Fees: Entrance is $10 per vehicle for a 7-day pass.

Staying There: Volcano House has only 33 rooms in the hotel, plus 10 cabins and campsites that it manages. It’s difficult to get reservations with that few opportunities available, obviously, so plan ahead.

Backcountry camping is by permit only for groups of 12 or less, who can only hike for 3 nights. You must register at the Kilauea Visitor Center prior to departure. You are required to hike out everything you pack in. All trash must be packed out.

Contact Info:

P.O. Box 52
Hawaii National Park, HI 96718-0052
(808) 985-6000

Current Issues: The park is being overrun by non-native ungulates.

And who would like that?

These “non-natives” have been a part of the island for centuries in some cases … but that’s not native enough for the Park staff. They have a plan now in place to shoot most of the feral pigs, goats and axis deer. They’re also thinking of using either a boundary fence for the entire park, or limited regional fencing within the Park. For the details of the whys and hows, read about it here.


National Park Service: Hawai’i Volcanoes National Park

National Parks Of The Pacific Islands: Where’s The Lava? Kalauea….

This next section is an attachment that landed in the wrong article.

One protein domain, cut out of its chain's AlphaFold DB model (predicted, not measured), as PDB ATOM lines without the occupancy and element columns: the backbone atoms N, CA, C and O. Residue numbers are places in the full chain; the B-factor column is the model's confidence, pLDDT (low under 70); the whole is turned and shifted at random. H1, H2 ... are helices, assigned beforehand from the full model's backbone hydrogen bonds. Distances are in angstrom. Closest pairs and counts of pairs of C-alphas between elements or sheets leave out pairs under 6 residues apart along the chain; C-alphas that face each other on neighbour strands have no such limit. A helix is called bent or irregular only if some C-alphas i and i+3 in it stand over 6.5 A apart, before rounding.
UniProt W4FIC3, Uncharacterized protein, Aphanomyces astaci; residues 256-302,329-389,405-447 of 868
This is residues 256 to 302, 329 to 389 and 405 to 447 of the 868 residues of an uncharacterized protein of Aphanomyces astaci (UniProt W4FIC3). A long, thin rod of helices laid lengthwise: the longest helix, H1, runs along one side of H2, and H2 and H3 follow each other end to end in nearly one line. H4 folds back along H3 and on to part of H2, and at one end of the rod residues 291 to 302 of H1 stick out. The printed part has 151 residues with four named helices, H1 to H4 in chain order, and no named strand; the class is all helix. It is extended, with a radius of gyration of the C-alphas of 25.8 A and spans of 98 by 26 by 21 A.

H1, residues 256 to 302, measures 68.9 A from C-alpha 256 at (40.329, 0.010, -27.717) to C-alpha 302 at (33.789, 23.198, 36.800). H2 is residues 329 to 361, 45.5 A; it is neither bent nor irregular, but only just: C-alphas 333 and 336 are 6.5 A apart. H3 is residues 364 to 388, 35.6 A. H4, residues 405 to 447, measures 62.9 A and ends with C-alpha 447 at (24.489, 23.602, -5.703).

Jason’s Travels: Exploring Hawaii Volcanoes National Park Earth Should Not Steam, Right?

Posted January 3, 2014 by henrymowry in National Parks

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30: Hawaii   6 comments

Akaka Falls is 422′ tall.

Our grand tour of Hawaii was in the home stretch when we made it to “the Big Island” of Hawaii.  We had some great times, but we didn’t maximize our experience.

Kahuna Falls is just up the path from Akaka Falls. Waterfalls are everywhere in Hawaii!

Our biggest surprise was that we were unprepared to visit Hawai’i Volcanoes National Park.

We drove to the Volcano House and grabbed lunch.  At the visitor’s center for the Park, we learned about visiting the volcano … and were surprised to learn that it was dangerous.  Molten rock from the center of the earth?  Dangerous?  I know, I know.  But we were surprised.